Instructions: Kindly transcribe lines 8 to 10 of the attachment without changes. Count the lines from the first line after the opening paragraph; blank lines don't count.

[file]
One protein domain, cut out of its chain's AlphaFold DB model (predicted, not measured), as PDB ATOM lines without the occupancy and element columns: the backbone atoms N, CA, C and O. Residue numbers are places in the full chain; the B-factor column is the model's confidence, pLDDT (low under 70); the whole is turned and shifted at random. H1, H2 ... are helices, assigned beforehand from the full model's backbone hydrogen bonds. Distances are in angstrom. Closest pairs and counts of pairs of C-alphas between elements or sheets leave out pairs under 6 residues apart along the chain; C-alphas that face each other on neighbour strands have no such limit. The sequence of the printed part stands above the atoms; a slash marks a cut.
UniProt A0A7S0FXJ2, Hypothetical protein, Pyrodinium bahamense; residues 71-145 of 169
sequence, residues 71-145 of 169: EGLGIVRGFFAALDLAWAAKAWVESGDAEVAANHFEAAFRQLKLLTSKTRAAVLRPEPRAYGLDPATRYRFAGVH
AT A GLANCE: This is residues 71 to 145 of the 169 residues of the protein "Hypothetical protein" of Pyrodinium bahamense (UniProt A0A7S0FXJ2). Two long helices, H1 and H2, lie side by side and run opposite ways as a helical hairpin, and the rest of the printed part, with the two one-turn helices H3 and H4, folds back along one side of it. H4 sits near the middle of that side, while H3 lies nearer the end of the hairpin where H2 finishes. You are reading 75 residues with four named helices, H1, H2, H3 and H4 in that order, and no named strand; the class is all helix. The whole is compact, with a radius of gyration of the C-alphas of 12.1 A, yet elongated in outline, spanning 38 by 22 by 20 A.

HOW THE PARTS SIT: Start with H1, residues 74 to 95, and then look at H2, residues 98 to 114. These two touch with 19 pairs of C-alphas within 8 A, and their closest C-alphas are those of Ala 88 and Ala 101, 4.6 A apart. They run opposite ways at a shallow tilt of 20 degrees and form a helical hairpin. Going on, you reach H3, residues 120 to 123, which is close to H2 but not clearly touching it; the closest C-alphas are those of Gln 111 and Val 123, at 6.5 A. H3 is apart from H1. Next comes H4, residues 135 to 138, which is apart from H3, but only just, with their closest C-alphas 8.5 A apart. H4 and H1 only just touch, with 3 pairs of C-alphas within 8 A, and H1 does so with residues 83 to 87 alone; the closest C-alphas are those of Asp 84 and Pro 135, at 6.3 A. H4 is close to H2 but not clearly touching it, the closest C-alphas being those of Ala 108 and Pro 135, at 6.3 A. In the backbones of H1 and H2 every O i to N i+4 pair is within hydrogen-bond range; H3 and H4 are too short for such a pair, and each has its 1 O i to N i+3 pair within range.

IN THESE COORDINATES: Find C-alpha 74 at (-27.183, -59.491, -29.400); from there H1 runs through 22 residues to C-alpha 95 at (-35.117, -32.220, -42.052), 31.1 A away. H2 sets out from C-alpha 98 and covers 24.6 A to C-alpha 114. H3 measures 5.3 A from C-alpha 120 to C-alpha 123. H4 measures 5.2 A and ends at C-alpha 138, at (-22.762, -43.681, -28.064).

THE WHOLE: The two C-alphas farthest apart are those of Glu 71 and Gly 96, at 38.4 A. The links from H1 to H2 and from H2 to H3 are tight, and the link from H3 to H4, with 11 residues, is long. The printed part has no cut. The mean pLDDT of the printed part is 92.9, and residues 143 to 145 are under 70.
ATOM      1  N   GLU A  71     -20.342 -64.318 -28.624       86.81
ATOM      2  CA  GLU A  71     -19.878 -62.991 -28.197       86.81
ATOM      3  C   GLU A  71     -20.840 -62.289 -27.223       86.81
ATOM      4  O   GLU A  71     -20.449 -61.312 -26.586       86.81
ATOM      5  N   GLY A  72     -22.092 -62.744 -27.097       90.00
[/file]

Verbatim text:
ATOM      2  CA  GLU A  71     -19.878 -62.991 -28.197       86.81
ATOM      3  C   GLU A  71     -20.840 -62.289 -27.223       86.81
ATOM      4  O   GLU A  71     -20.449 -61.312 -26.586       86.81